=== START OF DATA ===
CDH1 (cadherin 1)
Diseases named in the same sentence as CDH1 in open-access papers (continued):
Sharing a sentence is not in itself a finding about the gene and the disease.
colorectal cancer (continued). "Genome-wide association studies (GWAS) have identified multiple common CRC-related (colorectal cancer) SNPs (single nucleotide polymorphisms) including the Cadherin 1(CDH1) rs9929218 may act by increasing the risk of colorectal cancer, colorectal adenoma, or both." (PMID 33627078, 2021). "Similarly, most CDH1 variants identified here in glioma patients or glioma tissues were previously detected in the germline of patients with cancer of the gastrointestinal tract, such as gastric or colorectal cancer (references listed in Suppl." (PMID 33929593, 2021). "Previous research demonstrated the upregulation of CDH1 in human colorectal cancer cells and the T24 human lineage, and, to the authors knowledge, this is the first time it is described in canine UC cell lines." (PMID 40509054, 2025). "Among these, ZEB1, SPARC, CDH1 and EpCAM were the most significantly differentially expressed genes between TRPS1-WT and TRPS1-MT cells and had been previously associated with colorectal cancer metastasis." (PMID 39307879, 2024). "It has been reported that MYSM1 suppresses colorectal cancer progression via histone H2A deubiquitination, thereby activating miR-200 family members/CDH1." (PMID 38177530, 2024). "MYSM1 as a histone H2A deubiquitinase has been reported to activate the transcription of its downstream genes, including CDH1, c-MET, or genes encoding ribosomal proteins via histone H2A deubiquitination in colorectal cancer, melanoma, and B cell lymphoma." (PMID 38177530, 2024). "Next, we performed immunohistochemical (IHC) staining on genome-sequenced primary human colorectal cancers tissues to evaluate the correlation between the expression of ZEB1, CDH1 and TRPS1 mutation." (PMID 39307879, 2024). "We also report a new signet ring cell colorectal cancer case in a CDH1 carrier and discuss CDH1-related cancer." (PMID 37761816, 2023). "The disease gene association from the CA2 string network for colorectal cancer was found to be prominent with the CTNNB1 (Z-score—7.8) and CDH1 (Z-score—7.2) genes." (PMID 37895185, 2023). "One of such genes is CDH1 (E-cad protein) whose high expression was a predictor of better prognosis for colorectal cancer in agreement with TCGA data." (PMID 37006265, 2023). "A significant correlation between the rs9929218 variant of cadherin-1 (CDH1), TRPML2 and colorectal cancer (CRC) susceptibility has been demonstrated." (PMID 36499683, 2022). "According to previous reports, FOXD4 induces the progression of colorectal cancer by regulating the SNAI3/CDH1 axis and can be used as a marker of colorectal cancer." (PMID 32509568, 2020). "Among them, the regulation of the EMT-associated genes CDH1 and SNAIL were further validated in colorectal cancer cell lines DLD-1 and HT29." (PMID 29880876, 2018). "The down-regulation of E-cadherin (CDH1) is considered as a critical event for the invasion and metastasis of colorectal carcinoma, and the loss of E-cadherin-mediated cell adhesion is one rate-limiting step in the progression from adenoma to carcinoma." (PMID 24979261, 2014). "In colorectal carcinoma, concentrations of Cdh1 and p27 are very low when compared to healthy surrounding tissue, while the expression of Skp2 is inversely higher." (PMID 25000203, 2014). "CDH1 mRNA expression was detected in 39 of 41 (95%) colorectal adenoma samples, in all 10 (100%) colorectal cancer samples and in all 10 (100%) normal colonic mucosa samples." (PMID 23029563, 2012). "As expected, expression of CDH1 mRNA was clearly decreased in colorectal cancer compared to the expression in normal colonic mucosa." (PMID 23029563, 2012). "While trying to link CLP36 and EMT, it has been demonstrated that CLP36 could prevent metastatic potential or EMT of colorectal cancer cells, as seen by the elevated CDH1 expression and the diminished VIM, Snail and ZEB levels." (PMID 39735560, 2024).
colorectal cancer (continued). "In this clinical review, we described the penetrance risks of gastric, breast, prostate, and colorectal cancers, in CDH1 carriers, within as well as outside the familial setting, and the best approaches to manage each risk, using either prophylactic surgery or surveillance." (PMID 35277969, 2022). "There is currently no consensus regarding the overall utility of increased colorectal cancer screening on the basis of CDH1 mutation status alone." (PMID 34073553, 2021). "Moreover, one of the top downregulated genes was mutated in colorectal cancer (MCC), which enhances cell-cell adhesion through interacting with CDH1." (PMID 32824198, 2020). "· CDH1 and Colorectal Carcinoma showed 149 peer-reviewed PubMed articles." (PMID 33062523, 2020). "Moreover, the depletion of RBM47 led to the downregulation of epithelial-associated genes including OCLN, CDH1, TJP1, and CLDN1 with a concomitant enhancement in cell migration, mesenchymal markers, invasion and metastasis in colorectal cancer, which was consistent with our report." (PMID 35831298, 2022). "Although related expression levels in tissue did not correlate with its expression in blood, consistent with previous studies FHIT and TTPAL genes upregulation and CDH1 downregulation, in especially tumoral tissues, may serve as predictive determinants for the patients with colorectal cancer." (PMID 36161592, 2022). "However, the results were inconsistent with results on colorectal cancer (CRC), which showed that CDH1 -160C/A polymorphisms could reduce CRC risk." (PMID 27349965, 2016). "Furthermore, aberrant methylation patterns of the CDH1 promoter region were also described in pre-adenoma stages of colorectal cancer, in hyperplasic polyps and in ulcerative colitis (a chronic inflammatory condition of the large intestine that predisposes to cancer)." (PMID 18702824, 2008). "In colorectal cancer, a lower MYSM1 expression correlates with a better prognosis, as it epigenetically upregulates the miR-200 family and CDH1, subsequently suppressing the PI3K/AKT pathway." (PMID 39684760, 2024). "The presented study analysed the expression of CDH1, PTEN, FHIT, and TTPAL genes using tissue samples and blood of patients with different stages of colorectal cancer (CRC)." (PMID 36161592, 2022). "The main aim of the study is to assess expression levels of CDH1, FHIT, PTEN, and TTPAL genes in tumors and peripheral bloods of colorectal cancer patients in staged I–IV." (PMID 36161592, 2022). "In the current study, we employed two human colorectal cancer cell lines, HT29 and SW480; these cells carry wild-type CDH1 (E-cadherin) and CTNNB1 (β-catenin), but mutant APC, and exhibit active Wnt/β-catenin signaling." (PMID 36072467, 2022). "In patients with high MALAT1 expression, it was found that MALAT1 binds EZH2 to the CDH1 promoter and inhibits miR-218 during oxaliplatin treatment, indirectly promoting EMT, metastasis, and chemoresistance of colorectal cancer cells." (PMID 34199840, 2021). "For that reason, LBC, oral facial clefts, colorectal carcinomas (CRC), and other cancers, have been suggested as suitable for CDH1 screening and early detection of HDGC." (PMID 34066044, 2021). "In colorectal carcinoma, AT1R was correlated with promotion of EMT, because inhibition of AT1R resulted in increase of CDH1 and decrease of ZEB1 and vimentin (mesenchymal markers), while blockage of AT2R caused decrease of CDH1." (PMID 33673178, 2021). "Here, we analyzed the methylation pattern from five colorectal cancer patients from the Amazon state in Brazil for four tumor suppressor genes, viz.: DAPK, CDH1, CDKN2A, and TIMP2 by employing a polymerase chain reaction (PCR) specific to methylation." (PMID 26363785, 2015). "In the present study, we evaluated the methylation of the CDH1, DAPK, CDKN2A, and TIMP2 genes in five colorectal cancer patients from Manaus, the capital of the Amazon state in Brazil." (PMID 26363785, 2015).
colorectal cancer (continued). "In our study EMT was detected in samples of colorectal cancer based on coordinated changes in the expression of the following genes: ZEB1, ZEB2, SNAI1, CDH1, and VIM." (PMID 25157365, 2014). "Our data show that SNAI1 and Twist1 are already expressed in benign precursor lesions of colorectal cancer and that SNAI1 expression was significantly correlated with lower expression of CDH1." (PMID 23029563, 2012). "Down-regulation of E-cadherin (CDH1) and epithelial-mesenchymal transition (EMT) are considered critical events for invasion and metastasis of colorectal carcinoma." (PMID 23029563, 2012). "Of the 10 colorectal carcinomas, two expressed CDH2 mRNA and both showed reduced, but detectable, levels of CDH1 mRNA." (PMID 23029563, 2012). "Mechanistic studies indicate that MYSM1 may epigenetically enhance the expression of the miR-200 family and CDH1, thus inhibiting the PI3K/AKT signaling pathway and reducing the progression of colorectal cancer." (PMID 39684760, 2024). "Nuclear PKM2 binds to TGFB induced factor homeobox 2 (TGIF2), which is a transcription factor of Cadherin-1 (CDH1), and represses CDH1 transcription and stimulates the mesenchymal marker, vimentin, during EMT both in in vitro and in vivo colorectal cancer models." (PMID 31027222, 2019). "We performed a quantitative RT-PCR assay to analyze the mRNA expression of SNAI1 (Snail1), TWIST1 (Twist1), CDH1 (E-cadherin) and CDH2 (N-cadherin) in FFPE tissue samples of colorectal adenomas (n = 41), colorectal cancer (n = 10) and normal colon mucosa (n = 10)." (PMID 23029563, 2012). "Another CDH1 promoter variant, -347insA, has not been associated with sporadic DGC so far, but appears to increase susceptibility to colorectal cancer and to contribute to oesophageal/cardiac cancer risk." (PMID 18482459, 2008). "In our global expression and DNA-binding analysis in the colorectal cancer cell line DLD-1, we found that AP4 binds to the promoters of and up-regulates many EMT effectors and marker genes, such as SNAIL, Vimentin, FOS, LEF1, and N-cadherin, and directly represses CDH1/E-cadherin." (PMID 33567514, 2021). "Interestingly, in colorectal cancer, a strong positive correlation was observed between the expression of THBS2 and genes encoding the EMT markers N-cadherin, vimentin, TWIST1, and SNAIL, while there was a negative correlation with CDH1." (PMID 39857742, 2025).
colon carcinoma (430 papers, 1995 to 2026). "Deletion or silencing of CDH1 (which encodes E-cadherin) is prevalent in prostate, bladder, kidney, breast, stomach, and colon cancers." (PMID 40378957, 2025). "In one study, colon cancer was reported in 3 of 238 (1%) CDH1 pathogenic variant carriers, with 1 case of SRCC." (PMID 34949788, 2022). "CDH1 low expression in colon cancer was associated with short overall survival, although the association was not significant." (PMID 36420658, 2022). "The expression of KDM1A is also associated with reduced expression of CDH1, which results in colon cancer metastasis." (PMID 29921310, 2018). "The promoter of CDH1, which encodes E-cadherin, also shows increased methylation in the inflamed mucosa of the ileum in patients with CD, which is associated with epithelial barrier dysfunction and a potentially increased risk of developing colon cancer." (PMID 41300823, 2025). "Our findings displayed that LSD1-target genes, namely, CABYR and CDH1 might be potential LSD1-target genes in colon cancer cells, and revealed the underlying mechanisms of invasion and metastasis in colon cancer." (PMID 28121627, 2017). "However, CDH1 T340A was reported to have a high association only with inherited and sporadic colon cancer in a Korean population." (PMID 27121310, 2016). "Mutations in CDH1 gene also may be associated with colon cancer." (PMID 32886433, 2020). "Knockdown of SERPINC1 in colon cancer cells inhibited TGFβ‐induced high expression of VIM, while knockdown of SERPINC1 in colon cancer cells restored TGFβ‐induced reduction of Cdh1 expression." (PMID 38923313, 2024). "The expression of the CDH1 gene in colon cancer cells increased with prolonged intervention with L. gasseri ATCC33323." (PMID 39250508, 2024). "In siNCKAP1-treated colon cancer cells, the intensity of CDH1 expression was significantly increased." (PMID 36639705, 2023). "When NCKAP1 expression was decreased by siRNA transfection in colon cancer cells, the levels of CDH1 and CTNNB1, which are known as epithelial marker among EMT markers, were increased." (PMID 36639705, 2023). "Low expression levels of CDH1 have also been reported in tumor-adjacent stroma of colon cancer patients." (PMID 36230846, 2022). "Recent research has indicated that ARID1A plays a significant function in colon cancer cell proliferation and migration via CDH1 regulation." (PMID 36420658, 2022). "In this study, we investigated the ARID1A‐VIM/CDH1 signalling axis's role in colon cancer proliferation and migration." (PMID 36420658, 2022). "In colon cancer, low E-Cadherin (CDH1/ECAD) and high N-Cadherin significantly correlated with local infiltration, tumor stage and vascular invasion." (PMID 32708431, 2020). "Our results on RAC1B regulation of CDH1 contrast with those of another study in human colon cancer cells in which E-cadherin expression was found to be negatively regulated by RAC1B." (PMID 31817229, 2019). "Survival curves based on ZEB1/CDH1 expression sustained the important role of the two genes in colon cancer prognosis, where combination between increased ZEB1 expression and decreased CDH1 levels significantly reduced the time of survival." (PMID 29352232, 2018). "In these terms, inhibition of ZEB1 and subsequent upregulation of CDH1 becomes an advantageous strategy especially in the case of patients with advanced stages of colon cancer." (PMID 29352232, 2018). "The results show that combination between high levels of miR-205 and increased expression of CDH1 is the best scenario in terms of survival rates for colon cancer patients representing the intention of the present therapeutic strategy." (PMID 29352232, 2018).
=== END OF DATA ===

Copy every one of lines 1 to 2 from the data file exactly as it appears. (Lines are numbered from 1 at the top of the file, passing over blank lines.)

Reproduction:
CDH1 (cadherin 1)
Diseases named in the same sentence as CDH1 in open-access papers (continued):